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Anatolian Hieroglyphs

Anatolian Hieroglyphs by voyageAnatolia.blogspot.com

Anatolian hieroglyphs are an indigenous logographic script native to central Anatolia, consisting of some 500 signs. They were commonly known as Hittite hieroglyphs, however the language they encode proved to be Luwian. They are typologically similar to Egyptian hieroglyphs, but do not derive graphically from Egyptian script. There is no demonstrable connection to Hittite cuneiform.



Individual Anatolian hieroglyphs are attested from the third and early second millennia BC across Anatolia and into modern Syria. The earliest examples occur on personal seals, but these consist only of names, titles, and auspicious signs, and it is not certain that they represent language. Most actual texts are found as monumental inscriptions in stone, though a few documents have survived on lead strips.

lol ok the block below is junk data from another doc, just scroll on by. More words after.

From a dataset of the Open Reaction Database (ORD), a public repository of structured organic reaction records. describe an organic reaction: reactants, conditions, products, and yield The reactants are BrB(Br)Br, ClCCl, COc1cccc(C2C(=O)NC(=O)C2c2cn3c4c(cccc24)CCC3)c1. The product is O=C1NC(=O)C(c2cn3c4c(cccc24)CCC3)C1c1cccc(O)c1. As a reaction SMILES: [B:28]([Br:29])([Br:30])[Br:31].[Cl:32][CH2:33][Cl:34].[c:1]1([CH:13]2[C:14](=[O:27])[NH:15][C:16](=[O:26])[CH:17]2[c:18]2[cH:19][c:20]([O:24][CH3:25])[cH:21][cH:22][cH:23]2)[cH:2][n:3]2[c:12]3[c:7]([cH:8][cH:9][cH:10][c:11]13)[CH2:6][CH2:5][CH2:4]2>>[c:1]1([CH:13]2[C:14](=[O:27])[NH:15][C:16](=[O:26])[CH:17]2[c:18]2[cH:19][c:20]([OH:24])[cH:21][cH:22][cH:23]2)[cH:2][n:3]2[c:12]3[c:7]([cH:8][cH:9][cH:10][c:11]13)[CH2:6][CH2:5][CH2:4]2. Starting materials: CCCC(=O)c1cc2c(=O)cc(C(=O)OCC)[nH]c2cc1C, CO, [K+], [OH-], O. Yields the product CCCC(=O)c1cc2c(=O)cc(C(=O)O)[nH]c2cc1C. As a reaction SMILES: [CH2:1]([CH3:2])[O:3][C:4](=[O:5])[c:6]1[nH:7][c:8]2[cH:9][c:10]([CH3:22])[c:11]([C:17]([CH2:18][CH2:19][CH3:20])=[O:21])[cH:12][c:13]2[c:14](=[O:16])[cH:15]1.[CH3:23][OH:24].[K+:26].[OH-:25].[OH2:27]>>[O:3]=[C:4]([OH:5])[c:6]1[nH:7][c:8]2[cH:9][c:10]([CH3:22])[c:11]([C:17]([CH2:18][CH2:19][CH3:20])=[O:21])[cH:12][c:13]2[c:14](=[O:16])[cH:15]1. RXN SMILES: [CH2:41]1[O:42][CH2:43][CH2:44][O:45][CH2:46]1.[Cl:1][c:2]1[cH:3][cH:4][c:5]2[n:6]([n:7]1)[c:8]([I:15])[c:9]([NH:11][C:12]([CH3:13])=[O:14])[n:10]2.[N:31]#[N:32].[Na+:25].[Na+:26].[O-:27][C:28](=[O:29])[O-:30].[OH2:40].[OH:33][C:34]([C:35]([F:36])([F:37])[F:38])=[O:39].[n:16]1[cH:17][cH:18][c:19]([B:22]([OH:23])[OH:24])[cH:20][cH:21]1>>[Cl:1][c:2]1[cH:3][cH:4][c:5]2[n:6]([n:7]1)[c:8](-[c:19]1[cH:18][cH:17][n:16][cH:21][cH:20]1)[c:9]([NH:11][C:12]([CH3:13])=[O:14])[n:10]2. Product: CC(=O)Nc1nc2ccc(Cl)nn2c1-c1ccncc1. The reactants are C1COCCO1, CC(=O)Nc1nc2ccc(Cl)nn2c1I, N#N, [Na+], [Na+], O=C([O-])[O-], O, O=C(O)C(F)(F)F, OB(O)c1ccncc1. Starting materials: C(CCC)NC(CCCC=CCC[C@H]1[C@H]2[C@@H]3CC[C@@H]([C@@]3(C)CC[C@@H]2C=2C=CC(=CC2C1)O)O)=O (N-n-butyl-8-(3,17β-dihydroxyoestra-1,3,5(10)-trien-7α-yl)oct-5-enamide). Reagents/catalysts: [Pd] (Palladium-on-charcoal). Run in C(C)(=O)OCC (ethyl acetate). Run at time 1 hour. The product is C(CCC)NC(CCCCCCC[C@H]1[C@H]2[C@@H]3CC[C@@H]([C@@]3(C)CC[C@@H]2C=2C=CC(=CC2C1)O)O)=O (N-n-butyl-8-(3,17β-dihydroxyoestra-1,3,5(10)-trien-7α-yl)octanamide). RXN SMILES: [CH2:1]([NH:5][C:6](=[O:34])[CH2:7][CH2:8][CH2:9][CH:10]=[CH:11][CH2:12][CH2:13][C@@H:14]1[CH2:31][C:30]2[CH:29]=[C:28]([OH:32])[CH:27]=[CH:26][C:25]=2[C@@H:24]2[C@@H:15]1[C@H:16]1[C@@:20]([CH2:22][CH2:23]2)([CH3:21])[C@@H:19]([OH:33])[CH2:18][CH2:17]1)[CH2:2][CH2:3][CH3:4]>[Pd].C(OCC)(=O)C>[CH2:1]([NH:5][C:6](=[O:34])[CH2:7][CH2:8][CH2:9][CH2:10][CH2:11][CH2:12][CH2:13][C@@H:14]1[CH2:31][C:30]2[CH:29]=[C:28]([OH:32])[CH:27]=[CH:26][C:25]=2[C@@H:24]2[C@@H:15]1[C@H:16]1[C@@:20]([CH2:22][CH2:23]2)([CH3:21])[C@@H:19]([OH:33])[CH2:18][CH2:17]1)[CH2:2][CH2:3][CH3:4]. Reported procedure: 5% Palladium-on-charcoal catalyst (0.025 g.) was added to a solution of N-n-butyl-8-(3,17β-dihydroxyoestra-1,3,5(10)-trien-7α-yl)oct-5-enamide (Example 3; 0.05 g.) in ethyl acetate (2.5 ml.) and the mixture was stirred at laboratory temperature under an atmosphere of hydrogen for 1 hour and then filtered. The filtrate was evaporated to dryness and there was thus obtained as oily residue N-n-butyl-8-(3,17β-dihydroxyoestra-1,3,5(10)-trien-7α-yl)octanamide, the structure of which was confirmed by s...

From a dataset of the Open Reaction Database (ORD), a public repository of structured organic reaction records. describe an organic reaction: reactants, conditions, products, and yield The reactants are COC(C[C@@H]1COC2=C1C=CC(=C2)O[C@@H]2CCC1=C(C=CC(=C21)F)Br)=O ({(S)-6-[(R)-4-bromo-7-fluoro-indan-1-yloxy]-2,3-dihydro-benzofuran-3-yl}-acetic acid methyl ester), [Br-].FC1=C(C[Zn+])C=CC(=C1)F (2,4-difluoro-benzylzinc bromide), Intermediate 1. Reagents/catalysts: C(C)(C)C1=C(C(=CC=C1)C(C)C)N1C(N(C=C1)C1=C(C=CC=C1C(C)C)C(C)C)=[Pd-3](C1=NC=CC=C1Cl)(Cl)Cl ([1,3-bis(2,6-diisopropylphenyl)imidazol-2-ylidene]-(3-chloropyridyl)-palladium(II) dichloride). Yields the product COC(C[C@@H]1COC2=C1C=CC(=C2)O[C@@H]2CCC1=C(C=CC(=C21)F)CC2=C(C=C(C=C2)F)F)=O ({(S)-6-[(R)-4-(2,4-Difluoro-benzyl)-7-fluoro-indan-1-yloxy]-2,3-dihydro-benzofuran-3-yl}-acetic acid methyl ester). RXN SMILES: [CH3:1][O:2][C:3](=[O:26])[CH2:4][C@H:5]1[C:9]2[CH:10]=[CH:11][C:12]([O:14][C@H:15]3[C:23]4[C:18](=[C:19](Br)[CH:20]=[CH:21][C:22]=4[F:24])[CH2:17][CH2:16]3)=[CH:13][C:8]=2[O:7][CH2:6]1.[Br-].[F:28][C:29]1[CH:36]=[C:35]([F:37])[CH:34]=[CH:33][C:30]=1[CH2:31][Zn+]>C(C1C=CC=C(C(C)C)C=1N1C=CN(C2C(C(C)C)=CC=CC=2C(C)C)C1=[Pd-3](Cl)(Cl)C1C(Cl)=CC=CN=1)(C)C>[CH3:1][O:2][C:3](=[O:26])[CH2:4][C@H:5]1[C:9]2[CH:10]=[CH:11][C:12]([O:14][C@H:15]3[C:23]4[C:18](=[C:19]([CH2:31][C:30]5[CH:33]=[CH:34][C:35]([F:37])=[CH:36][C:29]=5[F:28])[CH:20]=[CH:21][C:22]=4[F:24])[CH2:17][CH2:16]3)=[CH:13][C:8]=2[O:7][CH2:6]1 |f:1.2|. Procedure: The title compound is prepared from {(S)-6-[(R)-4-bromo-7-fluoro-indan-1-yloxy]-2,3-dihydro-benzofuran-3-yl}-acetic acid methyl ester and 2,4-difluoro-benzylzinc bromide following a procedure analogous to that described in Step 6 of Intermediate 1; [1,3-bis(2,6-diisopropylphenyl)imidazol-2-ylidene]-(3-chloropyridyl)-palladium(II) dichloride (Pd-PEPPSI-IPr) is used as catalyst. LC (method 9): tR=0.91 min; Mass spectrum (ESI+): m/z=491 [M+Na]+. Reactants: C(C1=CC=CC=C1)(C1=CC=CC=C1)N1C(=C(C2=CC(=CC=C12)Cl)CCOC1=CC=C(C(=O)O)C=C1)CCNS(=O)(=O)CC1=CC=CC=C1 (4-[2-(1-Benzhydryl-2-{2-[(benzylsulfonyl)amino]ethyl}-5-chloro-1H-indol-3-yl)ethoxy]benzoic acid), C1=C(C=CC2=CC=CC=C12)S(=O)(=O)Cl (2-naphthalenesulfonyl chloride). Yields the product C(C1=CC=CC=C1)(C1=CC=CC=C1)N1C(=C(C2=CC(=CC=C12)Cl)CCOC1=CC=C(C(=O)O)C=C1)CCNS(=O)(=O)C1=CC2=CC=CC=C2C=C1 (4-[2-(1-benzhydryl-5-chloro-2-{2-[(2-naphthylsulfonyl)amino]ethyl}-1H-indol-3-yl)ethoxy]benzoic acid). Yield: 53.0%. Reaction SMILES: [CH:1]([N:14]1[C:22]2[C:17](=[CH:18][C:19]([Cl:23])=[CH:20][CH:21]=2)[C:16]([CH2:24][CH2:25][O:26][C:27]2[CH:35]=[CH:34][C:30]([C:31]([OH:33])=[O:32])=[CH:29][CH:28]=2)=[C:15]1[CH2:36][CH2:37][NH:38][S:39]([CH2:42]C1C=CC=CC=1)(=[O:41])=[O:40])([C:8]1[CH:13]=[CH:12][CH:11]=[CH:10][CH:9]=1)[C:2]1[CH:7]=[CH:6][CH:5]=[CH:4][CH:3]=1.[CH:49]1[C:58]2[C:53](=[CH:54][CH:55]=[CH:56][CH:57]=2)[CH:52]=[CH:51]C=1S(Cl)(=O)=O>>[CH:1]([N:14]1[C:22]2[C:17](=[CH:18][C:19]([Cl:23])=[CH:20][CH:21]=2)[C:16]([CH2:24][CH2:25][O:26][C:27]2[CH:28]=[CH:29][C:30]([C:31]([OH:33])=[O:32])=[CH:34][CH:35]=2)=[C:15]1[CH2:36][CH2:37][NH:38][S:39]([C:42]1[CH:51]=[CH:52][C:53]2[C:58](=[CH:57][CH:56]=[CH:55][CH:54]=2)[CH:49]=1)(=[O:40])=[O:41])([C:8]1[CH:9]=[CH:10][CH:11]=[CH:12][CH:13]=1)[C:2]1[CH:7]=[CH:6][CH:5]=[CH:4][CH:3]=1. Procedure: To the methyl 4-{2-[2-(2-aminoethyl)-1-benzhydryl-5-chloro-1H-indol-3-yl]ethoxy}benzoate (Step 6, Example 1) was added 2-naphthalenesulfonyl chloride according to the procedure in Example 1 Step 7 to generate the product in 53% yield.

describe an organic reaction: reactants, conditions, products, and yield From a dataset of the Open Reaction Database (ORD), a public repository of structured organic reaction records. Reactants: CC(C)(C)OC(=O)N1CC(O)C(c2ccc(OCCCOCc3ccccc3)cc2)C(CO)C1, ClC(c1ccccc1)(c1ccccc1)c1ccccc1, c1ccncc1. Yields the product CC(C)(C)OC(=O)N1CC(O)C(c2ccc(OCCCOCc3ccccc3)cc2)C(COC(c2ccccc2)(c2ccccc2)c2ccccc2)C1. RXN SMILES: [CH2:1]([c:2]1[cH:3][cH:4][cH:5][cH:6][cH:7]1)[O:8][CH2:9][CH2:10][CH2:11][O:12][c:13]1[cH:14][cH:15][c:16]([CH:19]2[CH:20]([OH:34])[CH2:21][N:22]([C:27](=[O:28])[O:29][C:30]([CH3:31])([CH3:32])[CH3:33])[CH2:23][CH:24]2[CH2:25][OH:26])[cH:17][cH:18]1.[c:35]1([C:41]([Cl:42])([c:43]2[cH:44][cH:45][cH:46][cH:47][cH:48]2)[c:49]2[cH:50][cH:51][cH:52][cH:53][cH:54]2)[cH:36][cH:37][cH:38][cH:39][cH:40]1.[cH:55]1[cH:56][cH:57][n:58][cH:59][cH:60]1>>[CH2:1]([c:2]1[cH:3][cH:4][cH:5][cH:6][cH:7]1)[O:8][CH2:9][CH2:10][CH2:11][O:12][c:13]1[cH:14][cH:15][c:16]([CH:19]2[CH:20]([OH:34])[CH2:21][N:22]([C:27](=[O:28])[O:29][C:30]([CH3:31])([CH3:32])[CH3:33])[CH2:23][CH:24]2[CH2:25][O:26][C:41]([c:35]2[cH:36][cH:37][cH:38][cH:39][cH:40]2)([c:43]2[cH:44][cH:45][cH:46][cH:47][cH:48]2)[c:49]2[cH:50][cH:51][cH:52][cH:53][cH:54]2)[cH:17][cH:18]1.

The first inscriptions confirmed as Luwian date to the Late Bronze Age, ca. 14th to 13th centuries BC. And after some two centuries of sparse material the hieroglyphs resume in the Early Iron Age, ca. 10th to 8th centuries. In the early 7th century, the Luwian hieroglyphic script, by then aged some 700 years, is marginalized by competing alphabetic scripts and falls into oblivion.

While all the preserved texts employing Anatolian hieroglyphs are written in the Luwian language, some features of the script suggest its earliest development within a bilingual Hittite-Luwian environment...

More about Luwians...
More about Hittite cuneiform...

PHOTO: Anatolian Hieroglyphs by ancient-anatolia.blogspot.com

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